December 29, 2011Deena Bean got me five yoga sessions for Christmas and I attended my first one in a long time. Debbie Payne met me at the door with open arms and we hugged. The studio is about a block from the True West World Headquarters so that is sweet. Really felt good to go again.
We had a big pow wow on Tuesday regarding our Wall of Truth. Here are my notes for the meeting:
The Wall of Truth
• What we do is not a science, it is an art. And some of it is counterintuitive. A cluttered cover drives those of us who appreciate clean design crazy, but we have to learn what sells because it can mean an extra $6K to our bottom line, just by adding the right headlines to entice new readers. This is a first: the review and the trading up of better copy on the cover. Amazing. Thank you.
• This is a wall where the best ideas win. I believe when we all contribute and master the elements on this wall (what works, what doesn't), we will achieve market superiority and we will all succeed.
• All of us are smarter than each one of us. Everyone here can do something I can't do. Stay on task, for example.
• Warren Buffet ascribes his wealth to less than ten decisions he has made in his career. I can pretty much sum up my success at True West the same way. The first good decision I made was to hire Carole Glenn. And the second was to hire Robert Ray. And the three of us are responsible, directly, or indirectly, for all of you being here. These sound decisions i also believe are why we have survived all the bone-headed moves we have made in the past 12 years.
• The biggest predictor of happiness is a network of good relationships. And as long as we are talking to each other, trading good ideas and allowing the best ideas to win, we will be, productive and happy.
• The biggest problem all companies have is that we are all mildly delusional. The most successful people are mildly delusional status inflators. We think we're better than we are, we minimize our minuses, thus eliminating paralyzing self-doubt. It is important that we own this.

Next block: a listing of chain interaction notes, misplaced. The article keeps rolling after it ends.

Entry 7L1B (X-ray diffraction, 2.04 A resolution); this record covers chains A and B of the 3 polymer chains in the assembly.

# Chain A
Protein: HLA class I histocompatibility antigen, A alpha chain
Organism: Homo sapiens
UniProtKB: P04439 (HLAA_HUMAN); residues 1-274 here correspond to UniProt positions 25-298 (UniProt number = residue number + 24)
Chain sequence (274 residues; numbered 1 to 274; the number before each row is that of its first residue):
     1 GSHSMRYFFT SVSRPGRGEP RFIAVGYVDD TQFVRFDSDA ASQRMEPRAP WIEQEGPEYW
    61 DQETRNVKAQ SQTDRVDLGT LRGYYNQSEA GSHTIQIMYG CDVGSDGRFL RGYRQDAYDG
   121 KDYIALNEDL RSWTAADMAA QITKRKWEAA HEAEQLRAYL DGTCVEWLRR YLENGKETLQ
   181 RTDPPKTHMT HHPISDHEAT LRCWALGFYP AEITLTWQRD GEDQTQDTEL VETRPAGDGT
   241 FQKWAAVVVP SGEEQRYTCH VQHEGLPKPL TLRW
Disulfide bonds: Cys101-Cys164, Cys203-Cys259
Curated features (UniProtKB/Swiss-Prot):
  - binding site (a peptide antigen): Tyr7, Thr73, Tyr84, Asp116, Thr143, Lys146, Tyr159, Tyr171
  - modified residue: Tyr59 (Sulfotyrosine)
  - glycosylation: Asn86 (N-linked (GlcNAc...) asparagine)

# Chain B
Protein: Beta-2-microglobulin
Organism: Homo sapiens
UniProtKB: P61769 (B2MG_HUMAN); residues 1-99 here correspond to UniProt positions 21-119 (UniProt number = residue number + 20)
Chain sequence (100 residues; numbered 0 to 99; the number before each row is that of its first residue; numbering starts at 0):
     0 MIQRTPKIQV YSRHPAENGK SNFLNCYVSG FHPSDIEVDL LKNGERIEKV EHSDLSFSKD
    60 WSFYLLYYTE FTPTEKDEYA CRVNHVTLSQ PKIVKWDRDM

• 95 percent of American men believe they are in the top 50% when it comes to social skills. Women are more likely to be status deflaters. Women underestimate their IQ scores by an average of about five points. People not only overestimate what they know, they overestimate what they can know.
• We all seek limerence. The moment when we grasp a situation, solve a problem, or master a task, there's a surge of pleasure. It's not living in perpetual harmony that produces the surge. If that were so, we'd be happy living on the beach all our lives. It's the moment when some tension is erased. So a fulfilling day has its recurring set of rhythms: difficulty to harmony, difficulty to harmony. And it is all propelled by the desire for limerence, the desire for the moment when the inner and outer patterns mesh.
• This drive, this longing for harmony, is a never ending process—model, adjust, model, adjust—guiding us onward. Two-thirds of the decisions we make are going to be wrong. That's why it's important to keep correcting errors and learning. It's like walking. You throw yourself forward, which puts you out of balance, then your thrust your opposite leg out to counterbalance it. That's how we move forward, and more importantly, that's momentum (see below)
• There will still be frictions and conflicts, but if everyone feels like they have a voice, and if I have anything to do with it, you will, then the best ideas will win out. And the odds are in your favor that your ideas will be up here on the wall and in the finished product.
The Magic of History
"A feeling of immediate contact with the past is a sensation as deep as the purest enjoyment of art; it is an almost ecstatic sensation of no longer being myself, of overflowing into the world around me, of touching the essence of things, of through history experiencing the truth."—Johan Huizinga, historian